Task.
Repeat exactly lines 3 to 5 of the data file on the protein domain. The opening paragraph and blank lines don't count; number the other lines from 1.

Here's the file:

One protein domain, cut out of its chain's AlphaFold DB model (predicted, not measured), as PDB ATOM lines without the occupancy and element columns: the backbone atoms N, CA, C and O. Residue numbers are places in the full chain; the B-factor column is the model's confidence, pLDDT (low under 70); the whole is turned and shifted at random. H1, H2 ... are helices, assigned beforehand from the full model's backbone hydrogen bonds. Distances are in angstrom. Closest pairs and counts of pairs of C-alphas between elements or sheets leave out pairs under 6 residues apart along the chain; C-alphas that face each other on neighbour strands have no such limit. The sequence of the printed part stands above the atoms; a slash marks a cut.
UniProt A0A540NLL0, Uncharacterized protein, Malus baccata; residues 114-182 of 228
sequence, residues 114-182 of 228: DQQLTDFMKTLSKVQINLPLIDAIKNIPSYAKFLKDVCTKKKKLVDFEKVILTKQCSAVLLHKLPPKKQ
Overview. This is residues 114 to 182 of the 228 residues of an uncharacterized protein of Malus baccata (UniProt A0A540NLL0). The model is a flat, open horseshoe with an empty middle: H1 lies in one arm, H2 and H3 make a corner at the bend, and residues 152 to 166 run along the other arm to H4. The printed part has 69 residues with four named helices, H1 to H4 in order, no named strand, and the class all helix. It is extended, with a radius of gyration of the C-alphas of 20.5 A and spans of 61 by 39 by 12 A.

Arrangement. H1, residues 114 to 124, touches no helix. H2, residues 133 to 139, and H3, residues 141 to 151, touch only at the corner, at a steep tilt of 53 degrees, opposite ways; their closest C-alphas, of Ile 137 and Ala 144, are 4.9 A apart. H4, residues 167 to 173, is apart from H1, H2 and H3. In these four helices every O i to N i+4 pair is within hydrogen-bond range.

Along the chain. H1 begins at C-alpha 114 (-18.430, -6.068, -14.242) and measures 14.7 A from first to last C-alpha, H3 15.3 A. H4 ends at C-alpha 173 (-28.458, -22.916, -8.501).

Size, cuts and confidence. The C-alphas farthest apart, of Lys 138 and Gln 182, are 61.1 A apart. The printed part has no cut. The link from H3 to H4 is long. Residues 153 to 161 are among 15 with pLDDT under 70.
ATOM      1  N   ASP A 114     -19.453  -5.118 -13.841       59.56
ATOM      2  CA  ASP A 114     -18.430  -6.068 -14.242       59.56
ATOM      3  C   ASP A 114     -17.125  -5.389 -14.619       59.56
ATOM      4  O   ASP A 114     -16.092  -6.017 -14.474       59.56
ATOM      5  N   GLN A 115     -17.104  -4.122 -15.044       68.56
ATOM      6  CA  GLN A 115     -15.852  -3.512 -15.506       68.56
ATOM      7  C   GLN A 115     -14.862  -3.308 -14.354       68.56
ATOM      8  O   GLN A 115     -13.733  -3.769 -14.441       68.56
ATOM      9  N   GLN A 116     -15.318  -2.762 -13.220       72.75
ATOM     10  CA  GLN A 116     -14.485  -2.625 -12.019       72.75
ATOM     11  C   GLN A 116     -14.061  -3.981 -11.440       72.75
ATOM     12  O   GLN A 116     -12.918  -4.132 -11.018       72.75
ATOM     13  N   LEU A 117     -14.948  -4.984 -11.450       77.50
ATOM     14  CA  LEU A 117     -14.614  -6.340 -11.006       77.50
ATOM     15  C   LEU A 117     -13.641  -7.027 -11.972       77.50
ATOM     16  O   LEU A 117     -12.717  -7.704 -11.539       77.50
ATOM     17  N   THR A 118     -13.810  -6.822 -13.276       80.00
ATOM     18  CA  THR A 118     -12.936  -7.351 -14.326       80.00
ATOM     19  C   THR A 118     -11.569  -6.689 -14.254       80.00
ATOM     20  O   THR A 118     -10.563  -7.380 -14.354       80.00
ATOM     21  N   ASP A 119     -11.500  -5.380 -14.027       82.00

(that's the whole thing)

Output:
Overview. This is residues 114 to 182 of the 228 residues of an uncharacterized protein of Malus baccata (UniProt A0A540NLL0). The model is a flat, open horseshoe with an empty middle: H1 lies in one arm, H2 and H3 make a corner at the bend, and residues 152 to 166 run along the other arm to H4. The printed part has 69 residues with four named helices, H1 to H4 in order, no named strand, and the class all helix. It is extended, with a radius of gyration of the C-alphas of 20.5 A and spans of 61 by 39 by 12 A.

Arrangement. H1, residues 114 to 124, touches no helix. H2, residues 133 to 139, and H3, residues 141 to 151, touch only at the corner, at a steep tilt of 53 degrees, opposite ways; their closest C-alphas, of Ile 137 and Ala 144, are 4.9 A apart. H4, residues 167 to 173, is apart from H1, H2 and H3. In these four helices every O i to N i+4 pair is within hydrogen-bond range.

Along the chain. H1 begins at C-alpha 114 (-18.430, -6.068, -14.242) and measures 14.7 A from first to last C-alpha, H3 15.3 A. H4 ends at C-alpha 173 (-28.458, -22.916, -8.501).